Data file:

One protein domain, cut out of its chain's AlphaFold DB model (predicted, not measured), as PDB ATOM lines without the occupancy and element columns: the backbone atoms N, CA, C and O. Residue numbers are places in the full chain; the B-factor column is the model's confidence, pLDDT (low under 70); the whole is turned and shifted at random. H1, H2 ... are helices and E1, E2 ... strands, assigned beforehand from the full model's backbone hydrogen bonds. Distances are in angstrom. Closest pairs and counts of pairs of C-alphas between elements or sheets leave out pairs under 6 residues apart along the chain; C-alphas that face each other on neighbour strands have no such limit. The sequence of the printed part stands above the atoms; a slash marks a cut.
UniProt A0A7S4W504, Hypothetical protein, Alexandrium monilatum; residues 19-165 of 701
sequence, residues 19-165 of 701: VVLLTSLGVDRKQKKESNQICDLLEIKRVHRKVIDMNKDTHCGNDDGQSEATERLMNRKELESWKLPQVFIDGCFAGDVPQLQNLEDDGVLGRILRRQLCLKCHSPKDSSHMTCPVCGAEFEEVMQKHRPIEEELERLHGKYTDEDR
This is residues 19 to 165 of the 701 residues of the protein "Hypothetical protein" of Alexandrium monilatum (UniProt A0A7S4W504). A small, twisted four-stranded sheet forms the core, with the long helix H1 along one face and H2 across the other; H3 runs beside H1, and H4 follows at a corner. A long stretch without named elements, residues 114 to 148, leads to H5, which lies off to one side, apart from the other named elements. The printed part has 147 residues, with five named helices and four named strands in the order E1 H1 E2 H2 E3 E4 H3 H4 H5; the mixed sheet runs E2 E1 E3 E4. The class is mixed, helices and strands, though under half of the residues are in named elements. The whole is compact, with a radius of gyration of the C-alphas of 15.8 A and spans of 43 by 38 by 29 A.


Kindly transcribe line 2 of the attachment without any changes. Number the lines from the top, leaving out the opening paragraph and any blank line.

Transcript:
sequence, residues 19-165 of 701: VVLLTSLGVDRKQKKESNQICDLLEIKRVHRKVIDMNKDTHCGNDDGQSEATERLMNRKELESWKLPQVFIDGCFAGDVPQLQNLEDDGVLGRILRRQLCLKCHSPKDSSHMTCPVCGAEFEEVMQKHRPIEEELERLHGKYTDEDR